The most-populous U.S. state has suffered five of its six largest wildfires in history this year as heat waves and dry-lightning sieges coincided with drier conditions that climate scientists blame on global warming.

At least 31 people have died in this year’s fires and over 8,454 homes and other structures have been destroyed, Cal Fire said in a statement.

California’s previous record burn area was nearly 2 million acres in 2018 when the state had its most deadly and destructive wildfire that killed at least 85 civilians and destroyed nearly 19,000 structures in and around the mountain town of Paradise.

“There’s no words to describe what is taking place and what continues to take place,” said Cal Fire spokesman Scott McLean. “It goes to show how dry the state is and how volatile the vegetation is.”

California suffered a prolonged drought from around 2010 to 2017, causing diseases and insect infestations that killed millions of trees. That followed a century of fire suppression that also built up brush and dead trees, turning some forests into tinderboxes.

City real-estate prices and second-home construction have seen the growth of communities in peripheral, wildland areas that have naturally burned for millennia.

In the world-famous wine country of Napa County, the so-called Glass Fire has damaged over a dozen wineries. Vineyards worked through the night on Saturday to pick grape varieties that can resist smoke damage. Some crops heavily exposed to smoke may be a write-off.

Firefighters were expected to get a break from cooler temperatures in Northern California this week, with a chance of rain, Cal Fire said.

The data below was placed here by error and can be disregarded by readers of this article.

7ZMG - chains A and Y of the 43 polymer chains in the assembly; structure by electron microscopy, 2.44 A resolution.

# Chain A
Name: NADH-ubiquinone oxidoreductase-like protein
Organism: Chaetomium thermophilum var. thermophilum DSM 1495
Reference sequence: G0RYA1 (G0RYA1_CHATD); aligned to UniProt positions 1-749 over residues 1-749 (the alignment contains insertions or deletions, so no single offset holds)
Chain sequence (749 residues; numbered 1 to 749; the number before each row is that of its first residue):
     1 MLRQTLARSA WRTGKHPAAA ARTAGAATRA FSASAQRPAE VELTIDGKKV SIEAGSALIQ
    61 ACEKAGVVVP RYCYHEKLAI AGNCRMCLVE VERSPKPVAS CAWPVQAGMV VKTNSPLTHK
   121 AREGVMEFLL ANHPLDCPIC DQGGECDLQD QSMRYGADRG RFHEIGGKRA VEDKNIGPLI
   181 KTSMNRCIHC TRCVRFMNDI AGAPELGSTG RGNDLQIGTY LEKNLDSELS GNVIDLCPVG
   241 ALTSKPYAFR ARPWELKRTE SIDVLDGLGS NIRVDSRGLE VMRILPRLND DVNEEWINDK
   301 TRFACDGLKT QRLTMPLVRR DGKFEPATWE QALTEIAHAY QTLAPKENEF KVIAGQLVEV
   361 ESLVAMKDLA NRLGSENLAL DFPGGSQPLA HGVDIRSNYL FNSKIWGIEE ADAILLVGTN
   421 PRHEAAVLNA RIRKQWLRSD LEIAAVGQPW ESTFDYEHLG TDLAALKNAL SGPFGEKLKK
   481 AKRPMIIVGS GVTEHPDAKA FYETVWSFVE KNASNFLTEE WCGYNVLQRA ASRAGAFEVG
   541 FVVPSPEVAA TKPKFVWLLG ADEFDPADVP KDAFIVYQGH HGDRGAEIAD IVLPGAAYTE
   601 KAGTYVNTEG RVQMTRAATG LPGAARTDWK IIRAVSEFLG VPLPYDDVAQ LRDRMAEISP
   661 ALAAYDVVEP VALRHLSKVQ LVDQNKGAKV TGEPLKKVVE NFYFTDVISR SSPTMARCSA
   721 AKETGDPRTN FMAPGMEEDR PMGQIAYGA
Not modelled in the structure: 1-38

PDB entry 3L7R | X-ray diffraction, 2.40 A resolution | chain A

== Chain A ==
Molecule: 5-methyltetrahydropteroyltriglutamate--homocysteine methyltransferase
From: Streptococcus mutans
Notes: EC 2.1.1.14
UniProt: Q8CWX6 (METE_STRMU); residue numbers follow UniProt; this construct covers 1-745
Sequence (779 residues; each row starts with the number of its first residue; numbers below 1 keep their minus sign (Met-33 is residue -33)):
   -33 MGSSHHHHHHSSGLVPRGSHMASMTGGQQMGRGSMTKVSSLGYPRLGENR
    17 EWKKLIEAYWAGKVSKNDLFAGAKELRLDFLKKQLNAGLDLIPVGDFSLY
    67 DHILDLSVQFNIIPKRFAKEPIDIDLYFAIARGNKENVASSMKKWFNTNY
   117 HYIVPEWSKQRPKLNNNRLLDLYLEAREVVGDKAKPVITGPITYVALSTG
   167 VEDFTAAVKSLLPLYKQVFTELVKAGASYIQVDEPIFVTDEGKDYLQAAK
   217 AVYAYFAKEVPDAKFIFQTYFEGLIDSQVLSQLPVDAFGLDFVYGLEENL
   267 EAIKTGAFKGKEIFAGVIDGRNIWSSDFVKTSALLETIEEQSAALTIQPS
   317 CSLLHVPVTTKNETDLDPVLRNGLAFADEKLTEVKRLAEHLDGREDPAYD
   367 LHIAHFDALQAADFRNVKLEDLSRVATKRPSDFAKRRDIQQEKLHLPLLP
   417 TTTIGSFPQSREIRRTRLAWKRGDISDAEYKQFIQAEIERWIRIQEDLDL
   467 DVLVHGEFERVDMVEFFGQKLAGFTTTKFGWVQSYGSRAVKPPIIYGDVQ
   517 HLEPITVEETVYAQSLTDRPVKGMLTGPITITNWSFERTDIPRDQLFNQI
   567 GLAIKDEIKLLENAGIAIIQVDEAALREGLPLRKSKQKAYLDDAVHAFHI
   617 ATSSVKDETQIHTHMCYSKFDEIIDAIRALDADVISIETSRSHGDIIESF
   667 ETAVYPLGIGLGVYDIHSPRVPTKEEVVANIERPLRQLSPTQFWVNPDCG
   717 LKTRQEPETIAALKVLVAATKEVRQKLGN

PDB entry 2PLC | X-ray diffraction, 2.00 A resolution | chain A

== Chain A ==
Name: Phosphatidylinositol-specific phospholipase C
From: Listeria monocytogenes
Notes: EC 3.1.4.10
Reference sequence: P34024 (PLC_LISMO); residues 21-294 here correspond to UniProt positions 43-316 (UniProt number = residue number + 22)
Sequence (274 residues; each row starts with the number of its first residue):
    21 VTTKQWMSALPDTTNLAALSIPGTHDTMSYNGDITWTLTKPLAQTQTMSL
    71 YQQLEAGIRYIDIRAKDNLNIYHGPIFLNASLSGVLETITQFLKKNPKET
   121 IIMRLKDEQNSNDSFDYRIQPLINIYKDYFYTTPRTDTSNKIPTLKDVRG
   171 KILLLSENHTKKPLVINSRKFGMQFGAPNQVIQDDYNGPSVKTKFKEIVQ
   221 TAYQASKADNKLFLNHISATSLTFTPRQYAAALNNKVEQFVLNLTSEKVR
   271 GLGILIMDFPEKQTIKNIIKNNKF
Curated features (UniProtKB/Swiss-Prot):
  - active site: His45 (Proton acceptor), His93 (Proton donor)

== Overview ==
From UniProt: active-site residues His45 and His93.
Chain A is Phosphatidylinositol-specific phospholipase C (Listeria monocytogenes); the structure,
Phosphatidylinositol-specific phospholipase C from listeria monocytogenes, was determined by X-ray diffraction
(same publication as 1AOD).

(Reporting by Adrees Latif; Additional reporting and writing by Andrew Hay; Editing by Peter Cooney)

U.S. COVID-19 deaths exceed 180,000, cases continue to fall

By Lisa Shumaker

(Reuters) – U.S. deaths from the novel coronavirus topped 180,000 on Thursday after a surge of new cases in June and July, many of them in hotspots like California, Florida, and Texas.

There were some signs of an improving outlook. Last week, deaths fell 17% from the prior week and below an average of 1,000 a day for the first time in weeks, according to a Reuters analysis.

However, while U.S. metrics on cases, deaths, hospitalizations and test positivity rates were declining, health experts warned there could be another surge as schools reopen and colder weather forces more gatherings indoors.

This week, the U.S. Centers for Disease Control and Prevention (CDC) said people exposed to COVID-19 but not symptomatic may not need to be tested. This contradicted earlier guidance from the CDC, shocking doctors and politicians and prompting accusations that it may have been based not on sound science but on political pressure from the Trump administration.